The process of sealing food into a glass jar or a can and boiling the sealed units has been used for over two centuries. In 1812 French revolutionary Nicolas Appert published a user’s manual to the process, called The Art Of Preserving for Several Years Animal and Vegetable Substances. The process is often referred to eponymously as Appertisation and the food is literally cooked in the can (or bottle).
Appert was making and selling bottled vegetables and other foodstuffs in Paris, during the dark days of the terror and Robespierre. Ever since the French revolution, canned food has sustained earnest adventurers atop the highest mountain peaks, in the depths of the oceans, not forgetting orbiting space stations.
Although first published in French, within months English translations were being studied in England and the technique was applied to preserve food for long sea voyages. A French naval captain complained that this was a French military secret which had been smuggled across the Channel and was now being used against its inventors.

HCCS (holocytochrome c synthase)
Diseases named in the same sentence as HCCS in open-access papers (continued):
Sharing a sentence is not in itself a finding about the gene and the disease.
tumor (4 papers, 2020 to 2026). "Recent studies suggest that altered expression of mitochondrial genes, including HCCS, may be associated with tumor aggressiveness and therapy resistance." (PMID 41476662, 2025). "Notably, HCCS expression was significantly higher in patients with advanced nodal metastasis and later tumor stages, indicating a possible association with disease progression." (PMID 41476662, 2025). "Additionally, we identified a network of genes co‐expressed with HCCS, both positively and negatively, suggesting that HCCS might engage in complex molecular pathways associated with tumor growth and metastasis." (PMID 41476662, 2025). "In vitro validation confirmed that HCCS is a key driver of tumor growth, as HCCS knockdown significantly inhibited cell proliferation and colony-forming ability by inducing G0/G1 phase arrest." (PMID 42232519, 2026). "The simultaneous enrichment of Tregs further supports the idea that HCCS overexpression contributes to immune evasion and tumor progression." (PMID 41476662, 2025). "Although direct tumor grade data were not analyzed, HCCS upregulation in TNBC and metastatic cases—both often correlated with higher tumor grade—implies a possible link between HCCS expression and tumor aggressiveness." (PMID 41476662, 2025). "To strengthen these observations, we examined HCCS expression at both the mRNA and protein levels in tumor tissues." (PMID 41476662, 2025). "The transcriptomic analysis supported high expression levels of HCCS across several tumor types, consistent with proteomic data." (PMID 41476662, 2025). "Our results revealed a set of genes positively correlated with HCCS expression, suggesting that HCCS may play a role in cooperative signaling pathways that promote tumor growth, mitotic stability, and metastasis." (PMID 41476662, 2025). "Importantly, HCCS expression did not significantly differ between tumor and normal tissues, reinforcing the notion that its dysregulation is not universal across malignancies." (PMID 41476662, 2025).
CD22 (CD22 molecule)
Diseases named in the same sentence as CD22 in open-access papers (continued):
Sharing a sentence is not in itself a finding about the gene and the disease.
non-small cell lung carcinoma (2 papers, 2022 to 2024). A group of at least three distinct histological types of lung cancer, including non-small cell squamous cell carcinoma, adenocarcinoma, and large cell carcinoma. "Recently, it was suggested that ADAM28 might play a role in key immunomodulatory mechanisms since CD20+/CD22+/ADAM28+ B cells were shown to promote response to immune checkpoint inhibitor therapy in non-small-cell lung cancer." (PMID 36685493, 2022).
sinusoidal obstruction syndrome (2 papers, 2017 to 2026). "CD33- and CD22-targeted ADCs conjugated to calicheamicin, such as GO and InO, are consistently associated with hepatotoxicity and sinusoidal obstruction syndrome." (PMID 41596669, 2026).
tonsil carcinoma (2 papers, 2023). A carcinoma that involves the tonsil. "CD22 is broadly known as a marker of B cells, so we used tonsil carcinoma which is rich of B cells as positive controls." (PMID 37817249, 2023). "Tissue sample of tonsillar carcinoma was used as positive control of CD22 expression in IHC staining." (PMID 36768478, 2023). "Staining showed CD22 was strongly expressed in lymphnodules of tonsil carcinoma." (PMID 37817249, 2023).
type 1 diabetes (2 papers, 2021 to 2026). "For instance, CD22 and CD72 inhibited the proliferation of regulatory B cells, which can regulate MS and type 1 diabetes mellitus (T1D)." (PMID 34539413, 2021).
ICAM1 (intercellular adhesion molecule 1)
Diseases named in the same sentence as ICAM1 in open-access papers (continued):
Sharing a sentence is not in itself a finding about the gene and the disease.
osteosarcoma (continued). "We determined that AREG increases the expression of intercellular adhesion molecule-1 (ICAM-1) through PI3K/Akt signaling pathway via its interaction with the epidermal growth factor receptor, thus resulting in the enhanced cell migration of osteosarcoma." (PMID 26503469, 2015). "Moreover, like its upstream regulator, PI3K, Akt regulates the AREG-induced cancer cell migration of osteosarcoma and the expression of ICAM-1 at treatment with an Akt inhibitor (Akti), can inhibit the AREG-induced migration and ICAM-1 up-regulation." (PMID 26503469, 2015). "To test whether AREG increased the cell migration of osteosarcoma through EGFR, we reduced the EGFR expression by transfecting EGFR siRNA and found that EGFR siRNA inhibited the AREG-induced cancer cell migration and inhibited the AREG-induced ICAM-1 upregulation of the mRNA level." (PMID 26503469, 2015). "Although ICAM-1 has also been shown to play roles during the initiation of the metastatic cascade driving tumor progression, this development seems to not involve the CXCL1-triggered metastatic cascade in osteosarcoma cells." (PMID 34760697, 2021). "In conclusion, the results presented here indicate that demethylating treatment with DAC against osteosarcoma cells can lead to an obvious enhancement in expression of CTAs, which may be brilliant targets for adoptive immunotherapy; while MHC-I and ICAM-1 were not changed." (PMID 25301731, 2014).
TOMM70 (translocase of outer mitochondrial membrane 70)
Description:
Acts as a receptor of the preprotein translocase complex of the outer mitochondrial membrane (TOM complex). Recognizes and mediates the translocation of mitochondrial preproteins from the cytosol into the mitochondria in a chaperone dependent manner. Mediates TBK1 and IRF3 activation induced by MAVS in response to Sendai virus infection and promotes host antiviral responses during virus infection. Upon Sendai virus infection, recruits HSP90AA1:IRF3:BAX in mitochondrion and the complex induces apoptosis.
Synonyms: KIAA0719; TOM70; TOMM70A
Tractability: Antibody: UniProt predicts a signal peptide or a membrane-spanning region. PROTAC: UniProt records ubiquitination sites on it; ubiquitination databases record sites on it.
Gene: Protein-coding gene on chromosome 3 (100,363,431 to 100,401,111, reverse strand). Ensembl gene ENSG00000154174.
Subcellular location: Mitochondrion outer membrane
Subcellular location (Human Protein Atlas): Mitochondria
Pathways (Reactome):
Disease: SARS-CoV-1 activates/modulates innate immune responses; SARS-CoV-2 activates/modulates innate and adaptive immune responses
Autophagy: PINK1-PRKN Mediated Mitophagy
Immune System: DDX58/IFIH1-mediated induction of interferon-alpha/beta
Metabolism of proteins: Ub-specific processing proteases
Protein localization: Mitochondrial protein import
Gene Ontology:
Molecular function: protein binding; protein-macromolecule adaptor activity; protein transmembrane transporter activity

The reality was in fact more mundane. English engineer Bryan Donkin ran a workshop in Bermondsey, London and was looking for an additional manufacturing activity to stay in business. Donkin licensed Appert’s process from a travelling commercial agent who went by the name Peter Durand in England and Pierre Durand in France. Donkin set to work filling tinplate canisters with food, only to find that he had missed something out.
Donkin summoned Durand, who called Appert away from the wreckage of his house and workshop to visit Donkin in Bermondsey during 1814. The problem was simple enough: the food was not being sealed in its cans until it had cooled down, by which time there was a risk of spoilage.
By the time Appert left England, Durand had a fully working filling line and Appert had seen at first hand just how effective tinplate canisters were for storing food. The quality of tinplate available in France was nowhere near as good as the tinplate Donkin was buying. Nevertheless, by paying over the odds for tinplate, Appert started to use metal packaging for his products.
Originally from the Champagne region of France, Appert was used to packing food in heavy glass jars. These were not well-received by the French navy, on the grounds of breakage, and needed more attention when sealing the jars and keeping out the air. Appert spent the rest of his life experimenting with canned and bottled food until he reached the age of 91, dying in poverty and obscurity during 1841.
Read a short story about Nicolas Appert